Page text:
What Will We Do On Sundays?
By Danny Lombard | firstname.lastname@example.org
Sunday morning, wake up eat breakfast, sit down on my couch, watch football, drink beer and eat all day long while watching football. This might not be happening next season.
“What the heck!” I think to myself immediately after hearing about some NFL lockout while watching ESPN. This news could quite possibly ruin Sundays for a year or two of football, meanwhile hurting advertisers around the country.
This is no nightmare dream I had last night. It is very possible that next season we as a country will be without NFL football. It seems crazy right? This is all happening due to the owners of football teams wanting their players to agree to take less money because the teams overall profit margins have gone down and they are making less and less money each year. According to The Associated Press, “owners claim too much (nearly 60 percent) goes to players.”
They say they have huge debts from building stadiums and starting up the NFL Network and other ventures, making it impossible to be profitable. However, their players are hungry for money and can’t imagine taking a pay cut. Recently Reggie Bush of the New Orleans Saints Tweeted “@reggie_bush what working person wuld think an 18% pay cut wuld b reasonable? I wuld not except that either! Exactly!” If the owners do end up going through with the deal, we will not have football until the players agree with whatever the owners decide.
This might seem like a steep statement, but it’s the truth. The owners will clearly have the upper hand when players are losing homes and not able to pay for their Mercedes Benz on 20s.
As of right now according to ESPN, “players are being asked to accept an 18 percent pay cut — the $340,000 per-player-average figure.” This is a big sum of money in which it would definitely impact a lot of players’ lives. My stand of the whole issue is the owners need to get together with player representatives and meet half way in the middle.
There needs to be a deal where the $340,000 is cut down to $150,000 and do not pay new rookies Tom Brady like salaries without proving themselves first. For example JaMarcus Russell who played for the Oakland Raiders was one of the highest paid quarterbacks of all time coming out of college. If you look up “bust” in the dictionary you will see JaMarcus Russell. Russell did manage to get cut from the team and walk with over $31 million. Not to shabby for being a horrible NFL player right? Wrong! Players in the NFL should have to earn their money and become a star, not automatically be paid like one.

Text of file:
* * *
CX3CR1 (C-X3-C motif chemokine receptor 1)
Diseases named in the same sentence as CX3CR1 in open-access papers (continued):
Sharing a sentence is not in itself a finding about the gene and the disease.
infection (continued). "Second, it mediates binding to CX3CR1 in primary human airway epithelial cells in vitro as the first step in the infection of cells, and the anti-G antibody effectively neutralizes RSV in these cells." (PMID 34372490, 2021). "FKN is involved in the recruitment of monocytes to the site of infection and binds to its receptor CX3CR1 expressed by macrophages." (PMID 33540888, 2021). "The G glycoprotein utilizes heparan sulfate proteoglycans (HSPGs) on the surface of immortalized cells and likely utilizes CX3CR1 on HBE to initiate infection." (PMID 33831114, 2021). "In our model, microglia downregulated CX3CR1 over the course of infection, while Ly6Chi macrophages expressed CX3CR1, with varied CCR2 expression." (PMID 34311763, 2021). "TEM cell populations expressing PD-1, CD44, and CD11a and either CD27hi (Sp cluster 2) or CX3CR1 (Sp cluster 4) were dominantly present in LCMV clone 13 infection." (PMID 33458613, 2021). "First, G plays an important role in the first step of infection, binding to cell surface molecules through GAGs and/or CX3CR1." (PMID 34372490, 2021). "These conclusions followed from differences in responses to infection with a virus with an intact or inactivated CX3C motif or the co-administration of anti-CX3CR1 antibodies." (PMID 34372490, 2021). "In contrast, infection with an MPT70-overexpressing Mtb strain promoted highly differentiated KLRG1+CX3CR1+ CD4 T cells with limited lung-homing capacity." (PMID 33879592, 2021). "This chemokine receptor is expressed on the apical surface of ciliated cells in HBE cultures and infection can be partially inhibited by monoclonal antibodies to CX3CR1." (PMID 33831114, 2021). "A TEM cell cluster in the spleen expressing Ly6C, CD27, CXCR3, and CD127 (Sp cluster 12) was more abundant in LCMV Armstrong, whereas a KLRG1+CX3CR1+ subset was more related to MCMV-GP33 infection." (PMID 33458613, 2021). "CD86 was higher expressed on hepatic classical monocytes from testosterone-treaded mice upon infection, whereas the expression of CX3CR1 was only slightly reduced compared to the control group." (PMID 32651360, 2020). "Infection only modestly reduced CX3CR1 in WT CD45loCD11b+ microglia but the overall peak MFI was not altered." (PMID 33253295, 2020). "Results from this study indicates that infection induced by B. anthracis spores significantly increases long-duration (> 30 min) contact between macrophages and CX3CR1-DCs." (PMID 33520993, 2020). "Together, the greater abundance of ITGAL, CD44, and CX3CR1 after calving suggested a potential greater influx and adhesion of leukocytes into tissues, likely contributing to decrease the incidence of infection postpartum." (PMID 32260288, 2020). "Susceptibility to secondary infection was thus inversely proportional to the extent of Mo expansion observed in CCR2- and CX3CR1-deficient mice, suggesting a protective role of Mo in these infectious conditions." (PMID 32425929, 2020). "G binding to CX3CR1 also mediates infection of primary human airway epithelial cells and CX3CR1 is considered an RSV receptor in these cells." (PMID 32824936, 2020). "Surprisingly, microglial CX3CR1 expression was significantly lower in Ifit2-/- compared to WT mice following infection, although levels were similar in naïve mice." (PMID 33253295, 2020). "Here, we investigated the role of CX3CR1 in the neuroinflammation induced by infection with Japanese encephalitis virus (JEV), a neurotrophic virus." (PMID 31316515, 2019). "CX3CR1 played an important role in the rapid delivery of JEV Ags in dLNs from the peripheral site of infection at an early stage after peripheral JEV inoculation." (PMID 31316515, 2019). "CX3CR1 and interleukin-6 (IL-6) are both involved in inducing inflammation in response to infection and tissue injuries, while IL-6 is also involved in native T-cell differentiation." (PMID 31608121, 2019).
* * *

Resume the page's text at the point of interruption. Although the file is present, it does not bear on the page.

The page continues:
According to the Boston Sports, “Right now, the important number to focus on, since the 2006 agreement was struck, we’ve generated $3.6 billion in incremental revenue, and $2.6 [billion] of that has gone to the players – 2.6 of that.” These numbers are crazy to even think about, but its right there in front of me which makes me almost feel bad for these filthy rich owners. I probably shouldn’t because they are all overpaid but the players really are getting away with murder these days for “ playing a game they love.”
Another problem is the NFL lockout will destroy companies trying to make advertisement deals for the coming season. Think, if you were Budweiser would you have 20 ads on sunday to show your beer commercials knowing that the season is locked out and no ones watching? I know I would have a hard time making a commitment this early in the game.
Kevin Collins, a sports buyer at Initiative, an ad –buying firm that has MillerCoors as a client, says, “If there’s a lockout, which seems to be inevitable in my mind, it’s a concern for all advertisers.” “Moving forward we’re thinking of contingency plans to replace those ratings points. The people who are going to be hurt the most are the fans, viewers and the players.”
All in all, I hope that an agreement is made soon so we can stop worrying about what we plan on doing on Sundays come next football season. I don’t know about you, but I definitely don’t want to be watching movies and doing yard work when I’ve had a perfectly good excuse in previous years “ I can’t my teams playing.”